Fig. 3.

Comparison of the incidence of catheter-related bladder discomfort above a moderate grade between the control group (blue bar) and the magnesium group (red bar) at 0, 1, 2, and 6 h postoperatively. The control group included patients who received intravenous normal saline as control. The magnesium group included patients who received intravenous magnesium. Each column indicates the incidence of catheter-related bladder discomfort above a moderate grade. All catheter-related bladder discomfort above a moderate grade was started at postoperative 0 h and was recorded when symptoms were reported by patients on their own without questioning at postoperative 0, 1, 2, and 6 h. The incidence of catheter-related bladder discomfort above a moderate grade at 0, 1, and 2 h postoperatively was significantly lower in the magnesium group than in the control group. Postoperative 0 h was set upon admission to the postanesthetic care unit.

Fig. 3.

Comparison of the incidence of catheter-related bladder discomfort above a moderate grade between the control group (blue bar) and the magnesium group (red bar) at 0, 1, 2, and 6 h postoperatively. The control group included patients who received intravenous normal saline as control. The magnesium group included patients who received intravenous magnesium. Each column indicates the incidence of catheter-related bladder discomfort above a moderate grade. All catheter-related bladder discomfort above a moderate grade was started at postoperative 0 h and was recorded when symptoms were reported by patients on their own without questioning at postoperative 0, 1, 2, and 6 h. The incidence of catheter-related bladder discomfort above a moderate grade at 0, 1, and 2 h postoperatively was significantly lower in the magnesium group than in the control group. Postoperative 0 h was set upon admission to the postanesthetic care unit.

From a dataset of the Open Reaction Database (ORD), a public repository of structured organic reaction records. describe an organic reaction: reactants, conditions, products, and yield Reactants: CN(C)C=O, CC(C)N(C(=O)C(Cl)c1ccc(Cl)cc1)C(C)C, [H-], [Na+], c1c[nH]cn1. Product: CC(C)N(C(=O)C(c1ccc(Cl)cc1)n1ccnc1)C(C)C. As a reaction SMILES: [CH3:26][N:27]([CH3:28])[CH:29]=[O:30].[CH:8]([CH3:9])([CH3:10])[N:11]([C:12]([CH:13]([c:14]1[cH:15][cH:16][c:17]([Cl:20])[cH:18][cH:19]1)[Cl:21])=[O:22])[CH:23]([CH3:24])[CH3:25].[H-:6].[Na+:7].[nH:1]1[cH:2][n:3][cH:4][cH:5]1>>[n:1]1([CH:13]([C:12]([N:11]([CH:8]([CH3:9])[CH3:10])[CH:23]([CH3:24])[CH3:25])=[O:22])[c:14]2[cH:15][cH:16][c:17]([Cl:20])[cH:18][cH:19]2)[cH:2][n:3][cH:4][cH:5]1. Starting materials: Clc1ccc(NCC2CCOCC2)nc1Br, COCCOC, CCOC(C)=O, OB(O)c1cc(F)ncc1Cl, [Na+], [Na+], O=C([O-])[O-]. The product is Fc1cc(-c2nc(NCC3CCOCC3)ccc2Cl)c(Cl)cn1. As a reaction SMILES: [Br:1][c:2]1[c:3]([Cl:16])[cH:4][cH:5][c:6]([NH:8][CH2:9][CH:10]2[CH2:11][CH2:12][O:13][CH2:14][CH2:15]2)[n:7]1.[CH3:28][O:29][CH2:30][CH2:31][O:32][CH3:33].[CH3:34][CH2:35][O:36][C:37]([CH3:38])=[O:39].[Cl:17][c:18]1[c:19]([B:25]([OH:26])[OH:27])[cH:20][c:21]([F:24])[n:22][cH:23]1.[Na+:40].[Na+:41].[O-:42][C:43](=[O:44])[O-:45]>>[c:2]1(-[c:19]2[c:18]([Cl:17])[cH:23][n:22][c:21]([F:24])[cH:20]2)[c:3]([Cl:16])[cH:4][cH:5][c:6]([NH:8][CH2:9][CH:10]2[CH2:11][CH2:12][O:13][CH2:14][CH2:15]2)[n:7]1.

Fig. 4.

Comparison of the catheter-related bladder discomfort grade between the control group (blue symbols) and the magnesium group (red symbols) at 0, 1, 2, and 6 h postoperatively. The catheter-related bladder discomfort grades between control and magnesium groups at 0, 1, 2, and 6 h postoperatively were compared using the chi-square test or Fisher’s exact test as appropriate. The control group included patients who received intravenous normal saline as control. The magnesium group included patients who received intravenous magnesium. Each circle, triangle, square, and diamond indicates the catheter-related bladder discomfort grade of an individual patient. Postoperative 0 h was set upon admission to the postanesthetic care unit.

Fig. 4.